C h a z z W r i t e s . c o m

See all my books at AllThatChazz.com.

Every Writer Needs a Gari

I’ve taken a bunch of writing workshops, but one thing I learned that I consider most valuable is about managing expectations. A very successful author stood at the front of the room and pulled a manuscript from her bag. The stack of paper bound by rubber bands was replete with Post-It Notes, all corrections from her editor. I don’t know whether it was her line editor or copy editor, but I can tell you the notes were copious, several to a page. That’s normal. Expect problems and recruit more pairs of eyes to comb your manuscript.

When I worked at Harlequin, we had many tiers of editors and proofers working on each manuscript. A few typos and whatnot still slipped through the net. We can aim for excellence, but perfection will always hover just beyond our grasp. You know why? Because we don’t know what we don’t know. Everybody needs a safety net. Whether you pay an editor or recruit a passel of beta readers (preferably both), pobody’s nerfect.

As I write this, I’m going through revisions on two new books (coming soon). I didn’t know the difference between a chartered accountant and a CPA. I didn’t think to check, either. However, my beta reader caught it. He also knew that it’s not restauranteur (with an n). It’s restaurateur. Somebody reading this doesn’t believe me because they, like me, have been spelling it incorrectly their entire lives. (For more on why the n is left out, enjoy this article from Mental Floss.)

Every time I think, Yeah, I’ve gone through the manuscript a few times. Surely, it’s pretty clean. Nope! And why? I’m not careless and I’m not an idiot, but I don’t know what I don’t know. The idiosyncrasies of comma placement often befuddle me. When I read a sentence, sometimes my brain fills in blanks so I miss something that should or shouldn’t be there. I publish in American English, but I sometimes write in Canadian. There are subtle differences and nuances, like whether to write Grade 4, or fourth grade. Some regional or Irish idioms that I grew up with would sound odd and unfamiliar to American readers.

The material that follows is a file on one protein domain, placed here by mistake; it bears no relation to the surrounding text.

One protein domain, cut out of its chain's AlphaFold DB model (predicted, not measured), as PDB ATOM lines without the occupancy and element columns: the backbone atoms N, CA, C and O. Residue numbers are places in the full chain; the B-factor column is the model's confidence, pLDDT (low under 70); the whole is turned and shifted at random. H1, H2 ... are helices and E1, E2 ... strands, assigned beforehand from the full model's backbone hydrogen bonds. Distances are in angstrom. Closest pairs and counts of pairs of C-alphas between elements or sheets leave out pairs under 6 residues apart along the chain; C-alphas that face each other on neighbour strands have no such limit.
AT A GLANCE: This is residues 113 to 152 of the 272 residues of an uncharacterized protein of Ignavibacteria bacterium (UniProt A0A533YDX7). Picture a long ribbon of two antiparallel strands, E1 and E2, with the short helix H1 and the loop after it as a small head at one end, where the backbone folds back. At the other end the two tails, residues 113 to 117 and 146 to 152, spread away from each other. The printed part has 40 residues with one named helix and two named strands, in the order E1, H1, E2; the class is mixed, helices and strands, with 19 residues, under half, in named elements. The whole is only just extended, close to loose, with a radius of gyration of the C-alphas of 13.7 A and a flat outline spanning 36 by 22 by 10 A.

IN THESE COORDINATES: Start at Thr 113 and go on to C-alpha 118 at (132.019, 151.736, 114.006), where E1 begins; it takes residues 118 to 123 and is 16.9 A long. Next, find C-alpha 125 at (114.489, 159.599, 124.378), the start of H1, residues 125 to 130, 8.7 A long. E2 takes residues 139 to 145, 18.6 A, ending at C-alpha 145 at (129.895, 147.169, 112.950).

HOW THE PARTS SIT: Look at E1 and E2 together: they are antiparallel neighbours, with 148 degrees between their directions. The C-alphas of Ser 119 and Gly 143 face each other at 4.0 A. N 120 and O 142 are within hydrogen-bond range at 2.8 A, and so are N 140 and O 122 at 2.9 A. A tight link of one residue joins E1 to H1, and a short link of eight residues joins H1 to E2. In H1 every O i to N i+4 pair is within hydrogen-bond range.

Writing primarily for an American audience, I’ll take something for granted they may not. For instance, I wrote, “She took up after them,” instead of “She took off after them.” To me, took off connotes speed. Took up means the chase is on, but the runner is trailing and not catching up. Once our masterpieces are sanded smooth, readers stumble less. You want an easy glide path into their brains so you can highjack the feed of their consciousness. That’s where recruiting help comes in.

Fortunately, I have Gari Strawn of strawnediting.com on my side. Among Gari’s strengths are her tireless curiosity and a keen eye for details. I also suspect she sleeps with the Chicago Manual of Style under her pillow. She knows things, eases my stress, and allows me to focus on the story.

Confused about when to write a number out or type the numeral? Trained as a journalist, I was stuck in the AP Stylebook mindset until Gari reminded me of CMOS guidelines. Russ, my beta reader, and Gari, my assiduous editor, help to make my work better and clearer. Even Batman had Robin watching his back, so, no, most people cannot reliably edit their own work. Some authors will push back on this idea and say, “I’ve been an editor so I can edit my work.” Put aside the premise that you don’t know what you don’t know. To those writers, I would ask, “Why would you want to work without a net?” Please tell me it’s not pride. Would you rather hear about your misses privately and correct them, or read about them publicly in a negative book review?

Good editors and capable beta readers are out there and they do want to help you. If it’s not an editor, work with other writers. Recruit a team of beta readers. Since I began working with Gari, I’m more confident when I hit that big scary button marked Publish.

Something may still slip through, but that’s the case with every published book. Manage your expectations, strive for excellence, let others help. Expecting perfection is unhealthy and unrealistic, but making your books as wonderful as you can manage is much easier on you in the long-term.

~ I write killer crime thrillers and apocalyptic epics. Get the links to all my work at my author site, AllThatChazz.com.

Filed under: Editing, Editors, writing advice, writing tips, , , , , , , , , , , , , , , ,

One Response

  1. acflory says:

    I can’t afford to hire an editor any more, but I’m fortunate to know an excellent scifi writer with a keen eye. We beta each other’s work, and I know my writing would be far less professional without his input. We all need help. 🙂

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